The manufacture of the present particles has been described in reference to the drawing. Also, the complexes, if to be made, may be made following the procedure described in the Klewsaat and Kern patent applications, and herein, and the making of the reactant mixtures, possibly with other materials, too, is by conventional mixing procedures.
The invented articles are normally employed in wash water containing a built synthetic organic anionic detergent composition, (but they can be used with nonionic detergent compositions, too), and are useful to soften laundry and render it free of "static cling". In such a process the built synthetic organic anionic detergent composition, either in particulate, liquid or other suitable form, is first added to the wash water, preferably in an automatic washing machine, followed by the laundry, after which the invented article is added to the wash water. The built detergent will be of an anionic surfactant detergent like those previously discribed and any builder(s) and filler(s) will be like those mentioned earlier. The proportions of detergent:builder:filler in the detergent composition will be 5 to 35%, 10 to 80%, and 0 to 50%, preferably 15 to 30%, 25 to 70%, and 0 to 40%, respectively. The wash water temperature will normally be in the range of 30° to 95° C., preferably 30° . to 60° . or 35° C. to 50° C., e.g., about 40° C. or 50° . The concentration of built detergent composition will normally be in the range of 0.05 to 0.5%, preferably being 0.1 to 0.3% and more preferably being 0.1 to 0.2%. The weight of complex or cationic/anionic mixture employed in the article will usually be in the range of 2 to 20 grams, preferably 5 to 15 grams, and the article will usually weigh 5 to 100 grams, preferably 10 or 20 to 50 grams, with the given ranges of such weights being for a 3 to 4 kg. laundry load in 60 to 70 liters of water.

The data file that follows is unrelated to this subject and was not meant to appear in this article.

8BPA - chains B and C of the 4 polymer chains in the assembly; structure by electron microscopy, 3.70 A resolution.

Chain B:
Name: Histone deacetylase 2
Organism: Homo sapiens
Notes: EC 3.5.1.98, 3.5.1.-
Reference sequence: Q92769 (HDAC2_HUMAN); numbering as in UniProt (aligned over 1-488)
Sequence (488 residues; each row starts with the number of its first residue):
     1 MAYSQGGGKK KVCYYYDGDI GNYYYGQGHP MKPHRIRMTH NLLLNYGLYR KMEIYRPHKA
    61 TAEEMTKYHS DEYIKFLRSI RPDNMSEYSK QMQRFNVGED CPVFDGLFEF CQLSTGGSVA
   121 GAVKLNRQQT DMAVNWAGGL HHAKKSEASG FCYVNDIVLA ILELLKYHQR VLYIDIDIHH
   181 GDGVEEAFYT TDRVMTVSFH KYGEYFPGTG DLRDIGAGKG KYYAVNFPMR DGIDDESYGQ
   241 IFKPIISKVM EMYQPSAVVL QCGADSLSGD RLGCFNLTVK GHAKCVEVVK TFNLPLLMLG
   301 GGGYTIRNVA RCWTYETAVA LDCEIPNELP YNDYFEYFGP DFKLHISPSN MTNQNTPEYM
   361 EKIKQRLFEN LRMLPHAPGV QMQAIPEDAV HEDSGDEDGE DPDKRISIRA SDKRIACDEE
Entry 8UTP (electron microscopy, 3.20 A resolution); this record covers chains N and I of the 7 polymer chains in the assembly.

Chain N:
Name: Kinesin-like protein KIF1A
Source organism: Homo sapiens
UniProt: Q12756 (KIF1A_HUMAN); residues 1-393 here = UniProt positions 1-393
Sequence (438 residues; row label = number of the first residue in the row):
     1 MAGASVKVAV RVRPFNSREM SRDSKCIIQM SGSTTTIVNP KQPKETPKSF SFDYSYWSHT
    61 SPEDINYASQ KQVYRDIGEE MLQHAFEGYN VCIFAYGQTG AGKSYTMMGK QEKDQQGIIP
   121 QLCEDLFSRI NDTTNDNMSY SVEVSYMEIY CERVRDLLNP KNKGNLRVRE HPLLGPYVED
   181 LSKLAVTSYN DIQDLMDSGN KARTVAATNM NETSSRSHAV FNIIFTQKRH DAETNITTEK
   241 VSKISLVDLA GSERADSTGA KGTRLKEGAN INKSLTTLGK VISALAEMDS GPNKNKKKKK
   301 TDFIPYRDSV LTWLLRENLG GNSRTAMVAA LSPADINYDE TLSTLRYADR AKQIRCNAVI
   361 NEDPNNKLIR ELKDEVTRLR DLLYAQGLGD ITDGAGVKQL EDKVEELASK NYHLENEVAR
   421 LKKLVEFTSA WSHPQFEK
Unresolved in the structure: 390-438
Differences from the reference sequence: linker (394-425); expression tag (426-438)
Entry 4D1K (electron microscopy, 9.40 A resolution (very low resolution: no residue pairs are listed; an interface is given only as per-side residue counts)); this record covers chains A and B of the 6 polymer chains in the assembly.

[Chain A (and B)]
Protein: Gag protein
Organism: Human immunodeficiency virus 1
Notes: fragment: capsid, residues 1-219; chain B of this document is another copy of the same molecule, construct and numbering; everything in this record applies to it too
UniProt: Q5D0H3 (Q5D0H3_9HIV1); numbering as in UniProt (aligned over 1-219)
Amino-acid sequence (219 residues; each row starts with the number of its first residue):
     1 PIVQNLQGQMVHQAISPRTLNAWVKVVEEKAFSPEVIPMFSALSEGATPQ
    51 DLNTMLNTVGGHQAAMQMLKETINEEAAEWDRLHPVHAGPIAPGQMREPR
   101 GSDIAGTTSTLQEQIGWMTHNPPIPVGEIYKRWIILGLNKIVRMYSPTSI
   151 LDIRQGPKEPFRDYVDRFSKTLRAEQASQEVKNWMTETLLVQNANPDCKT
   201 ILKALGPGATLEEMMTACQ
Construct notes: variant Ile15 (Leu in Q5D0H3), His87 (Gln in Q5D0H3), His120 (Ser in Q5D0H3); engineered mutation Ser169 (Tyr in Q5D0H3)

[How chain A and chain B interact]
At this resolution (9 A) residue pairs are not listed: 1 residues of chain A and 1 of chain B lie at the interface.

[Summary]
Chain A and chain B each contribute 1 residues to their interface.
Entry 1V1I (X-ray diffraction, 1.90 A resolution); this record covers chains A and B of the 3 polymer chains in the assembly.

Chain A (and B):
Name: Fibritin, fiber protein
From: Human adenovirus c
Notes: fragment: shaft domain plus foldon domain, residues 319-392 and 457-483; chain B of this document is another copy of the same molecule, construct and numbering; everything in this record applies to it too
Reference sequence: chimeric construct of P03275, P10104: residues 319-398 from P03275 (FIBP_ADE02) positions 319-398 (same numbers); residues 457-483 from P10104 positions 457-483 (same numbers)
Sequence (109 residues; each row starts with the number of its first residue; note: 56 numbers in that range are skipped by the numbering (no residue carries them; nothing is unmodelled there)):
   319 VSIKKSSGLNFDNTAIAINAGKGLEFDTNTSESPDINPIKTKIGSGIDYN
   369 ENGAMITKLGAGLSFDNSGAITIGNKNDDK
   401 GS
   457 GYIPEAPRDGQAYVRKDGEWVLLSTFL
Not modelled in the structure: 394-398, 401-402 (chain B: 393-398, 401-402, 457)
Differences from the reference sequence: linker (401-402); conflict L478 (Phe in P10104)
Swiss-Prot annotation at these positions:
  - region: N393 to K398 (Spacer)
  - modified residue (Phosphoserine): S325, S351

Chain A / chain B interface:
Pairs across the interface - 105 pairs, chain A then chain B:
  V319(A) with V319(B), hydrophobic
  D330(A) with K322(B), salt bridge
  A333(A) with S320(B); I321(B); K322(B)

The following examples illustrate but do not limit the invention. Unless otherwise indicated, all parts in the examples, specification and claims are by weight and all temperatures are in ° C.